WASHINGTON (AP) – The Latest on Congress (all times local):
Congress has approved the first step toward dismantling President Barack Obama’s health care law.
Republicans have pushed a budget through Congress that provides an early but crucial victory in the effort.
The budget prevents Democrats from using a Senate filibuster to derail a bill annulling and replacing the law. That’s critical because it takes 60 votes to end filibusters, while Republicans have a 52-48 Senate majority.
The real work lies ahead. Republicans must decide which parts of Obama’s statute to erase, what a new version should look like and how to protect 20 million people getting health coverage under the 2010 law.
The House approved the budget Friday by a near party-line 227-198 vote.
The Senate approved the measure Thursday. It does not need the president’s signature.
Democratic Rep. John Lewis of Georgia says he doesn’t view Donald Trump as a legitimate president and will be skipping next Friday’s inauguration.
Lewis tells NBC’s “Meet the Press with Chuck Todd” that the Russians helped Trump get elected.
It will be the first inauguration Lewis has missed since he began serving in Congress three decades ago. Lewis says, “You cannot be at home with something that you feel that is wrong, is not right.” Lewis testified this week against Trump’s attorney general nominee, Republican Sen. Jeff Sessions of Alabama.
Democratic Rep. Raul Grijalva of Arizona also says he will stay home to protest what he calls “disrespect” shown to Americans by the incoming administration and by actions in Congress. He says the majority of voters rejected Trump, and they deserve respect.
The White House says President Barack Obama will sign legislation allowing retired Gen. James Mattis to run the Pentagon if Congress passes it before Obama leaves office.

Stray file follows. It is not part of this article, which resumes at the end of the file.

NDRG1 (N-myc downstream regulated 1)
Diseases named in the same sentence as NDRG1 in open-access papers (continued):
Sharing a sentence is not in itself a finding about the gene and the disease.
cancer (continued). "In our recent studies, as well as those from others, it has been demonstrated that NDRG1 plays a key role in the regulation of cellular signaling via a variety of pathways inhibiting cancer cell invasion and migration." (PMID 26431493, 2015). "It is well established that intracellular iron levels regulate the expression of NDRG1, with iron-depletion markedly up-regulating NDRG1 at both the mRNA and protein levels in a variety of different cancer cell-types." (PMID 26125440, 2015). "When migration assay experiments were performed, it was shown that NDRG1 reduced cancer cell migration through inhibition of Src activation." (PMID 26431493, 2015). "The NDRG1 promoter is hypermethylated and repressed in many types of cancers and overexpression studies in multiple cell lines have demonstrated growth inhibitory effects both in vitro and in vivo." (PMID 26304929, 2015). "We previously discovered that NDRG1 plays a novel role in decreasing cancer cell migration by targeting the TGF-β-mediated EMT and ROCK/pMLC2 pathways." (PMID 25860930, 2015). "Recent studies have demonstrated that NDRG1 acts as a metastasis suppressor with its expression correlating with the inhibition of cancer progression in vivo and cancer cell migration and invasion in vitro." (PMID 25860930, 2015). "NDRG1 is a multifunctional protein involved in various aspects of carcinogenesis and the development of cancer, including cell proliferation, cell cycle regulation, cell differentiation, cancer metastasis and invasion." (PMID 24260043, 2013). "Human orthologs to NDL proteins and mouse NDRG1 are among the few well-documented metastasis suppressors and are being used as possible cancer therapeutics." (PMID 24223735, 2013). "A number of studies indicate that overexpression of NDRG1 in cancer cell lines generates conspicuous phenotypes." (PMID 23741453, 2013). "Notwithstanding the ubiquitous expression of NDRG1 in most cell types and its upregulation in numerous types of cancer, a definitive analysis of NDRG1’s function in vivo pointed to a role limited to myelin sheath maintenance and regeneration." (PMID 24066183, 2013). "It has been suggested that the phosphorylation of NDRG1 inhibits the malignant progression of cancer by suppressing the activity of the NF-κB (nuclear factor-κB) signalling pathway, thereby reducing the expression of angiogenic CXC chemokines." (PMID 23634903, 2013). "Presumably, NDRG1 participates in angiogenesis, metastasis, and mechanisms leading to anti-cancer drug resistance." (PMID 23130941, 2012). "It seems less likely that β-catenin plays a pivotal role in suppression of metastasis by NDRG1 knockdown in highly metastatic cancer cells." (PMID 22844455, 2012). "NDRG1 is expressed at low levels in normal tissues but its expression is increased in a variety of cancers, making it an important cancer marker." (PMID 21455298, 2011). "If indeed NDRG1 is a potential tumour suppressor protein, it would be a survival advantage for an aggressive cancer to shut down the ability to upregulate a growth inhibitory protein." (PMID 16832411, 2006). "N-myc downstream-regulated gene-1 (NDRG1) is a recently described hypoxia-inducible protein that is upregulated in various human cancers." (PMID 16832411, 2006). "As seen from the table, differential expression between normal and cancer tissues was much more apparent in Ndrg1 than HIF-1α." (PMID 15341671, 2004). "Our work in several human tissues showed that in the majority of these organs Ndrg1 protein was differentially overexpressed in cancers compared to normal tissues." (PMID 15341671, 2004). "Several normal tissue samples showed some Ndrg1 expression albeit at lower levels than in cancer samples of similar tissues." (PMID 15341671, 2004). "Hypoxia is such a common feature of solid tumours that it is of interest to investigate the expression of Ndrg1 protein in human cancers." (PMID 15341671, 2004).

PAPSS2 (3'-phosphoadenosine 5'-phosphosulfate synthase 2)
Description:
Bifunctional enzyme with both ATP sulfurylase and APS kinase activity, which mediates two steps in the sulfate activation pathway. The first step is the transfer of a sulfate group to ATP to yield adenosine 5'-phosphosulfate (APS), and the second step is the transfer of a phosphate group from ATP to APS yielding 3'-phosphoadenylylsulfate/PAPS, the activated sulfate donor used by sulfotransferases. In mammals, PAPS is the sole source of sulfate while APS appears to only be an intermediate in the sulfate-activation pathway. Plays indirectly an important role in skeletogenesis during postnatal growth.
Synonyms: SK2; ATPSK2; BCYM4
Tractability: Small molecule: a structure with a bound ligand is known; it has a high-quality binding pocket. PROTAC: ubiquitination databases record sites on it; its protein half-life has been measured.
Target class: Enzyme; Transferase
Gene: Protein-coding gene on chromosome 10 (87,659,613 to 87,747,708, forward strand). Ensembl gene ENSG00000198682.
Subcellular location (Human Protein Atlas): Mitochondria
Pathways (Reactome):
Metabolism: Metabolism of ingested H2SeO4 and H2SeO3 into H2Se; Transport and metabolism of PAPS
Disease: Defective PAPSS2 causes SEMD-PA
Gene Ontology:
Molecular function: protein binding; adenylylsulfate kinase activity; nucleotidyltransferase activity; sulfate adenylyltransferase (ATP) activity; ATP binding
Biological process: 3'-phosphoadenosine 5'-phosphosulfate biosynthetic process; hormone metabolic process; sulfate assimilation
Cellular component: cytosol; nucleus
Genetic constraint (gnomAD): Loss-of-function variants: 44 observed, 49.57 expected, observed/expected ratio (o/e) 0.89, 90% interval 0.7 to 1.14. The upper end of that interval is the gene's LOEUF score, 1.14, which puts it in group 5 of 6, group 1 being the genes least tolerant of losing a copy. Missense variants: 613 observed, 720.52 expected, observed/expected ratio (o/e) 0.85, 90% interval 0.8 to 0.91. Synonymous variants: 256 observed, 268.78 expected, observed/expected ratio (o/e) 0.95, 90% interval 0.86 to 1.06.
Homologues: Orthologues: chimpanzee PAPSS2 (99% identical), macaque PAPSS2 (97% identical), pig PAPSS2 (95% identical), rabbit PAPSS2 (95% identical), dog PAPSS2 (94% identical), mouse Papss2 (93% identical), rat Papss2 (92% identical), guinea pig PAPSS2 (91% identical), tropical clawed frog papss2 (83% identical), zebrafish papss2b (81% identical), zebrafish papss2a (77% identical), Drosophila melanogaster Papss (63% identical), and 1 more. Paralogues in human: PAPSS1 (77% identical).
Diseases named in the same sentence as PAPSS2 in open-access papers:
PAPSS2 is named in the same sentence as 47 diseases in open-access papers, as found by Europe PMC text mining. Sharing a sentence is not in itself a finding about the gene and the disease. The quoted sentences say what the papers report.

The House is expected to pass a measure Friday relating to President-elect Donald Trump’s pick for secretary of defense. The Senate passed it easily on Thursday and it enjoys broad Republican support.
White House spokesman Josh Earnest says Obama wouldn’t prevent that legislation from becoming law.
The legislation grants a one-time exception to the law that bars former service members who have been out of uniform for less than seven years from holding the top Pentagon job. The restriction is meant to preserve civilian control of the military.
Sen. Tim Kaine says he’ll vote against allowing Rex Tillerson to become secretary of state.
The Virginia Democrat says in a statement that Tillerson failed to demonstrate the “awareness, judgment or independence” the senator expects from a person aspiring to be the nation’s chief diplomat.
President-elect Donald Trump selected Tillerson, the former CEO of Exxon Mobil, for the post last month.
Kaine is a member of the Senate Foreign Relations Committee and also was Hillary Clinton’s running mate in last year’s presidential election. The panel held a confirmation hearing for Tillerson Wednesday.
Kaine says Tillerson declined to answer his repeated questions about whether ExxonMobil had long understood the connection between CO2 emissions and climate change but instead waged “a public campaign to misinform the public about this scientific consensus.”
Committee Republicans and Democrats are sparring over how to handle an ethics challenge involving President-elect Donald Trump.
GOP Rep. Jason Chaffetz of Utah wants to privately question Walter Shaub, director of the Office of Government Ethics. Shaub has raised questions about what Trump plans to do with his business when he takes over the White House. Trump is planning to put his assets in a trust, but allow his children to manage them.
The top Democrat on the committee, Rep. Elijah Cummings of Maryland, said Friday in a statement that the panel should protect whistleblowers and independent government watchdogs – not retaliate against them for political reasons.
He says Shaub should appear at a public hearing.
Congress is on the cusp of completing the first – and by far the easiest – step toward gutting President Barack Obama’s divisive health care law.
Friday’s vote in the House would adopt a House-Senate measure to make it easier for a subsequent “Obamacare” repeal bill to advance through the Senate without the threat of a Democratic filibuster.
The legislation doesn’t need to be signed by the president and wouldn’t actually change a word of the hotly contested health care law.
But its passage is crucial if Republicans controlling Congress are to keep their longstanding promise to scuttle the law, which has delivered health coverage to about 20 million people but is saddled with problems such as rapidly rising premiums and large co-payments.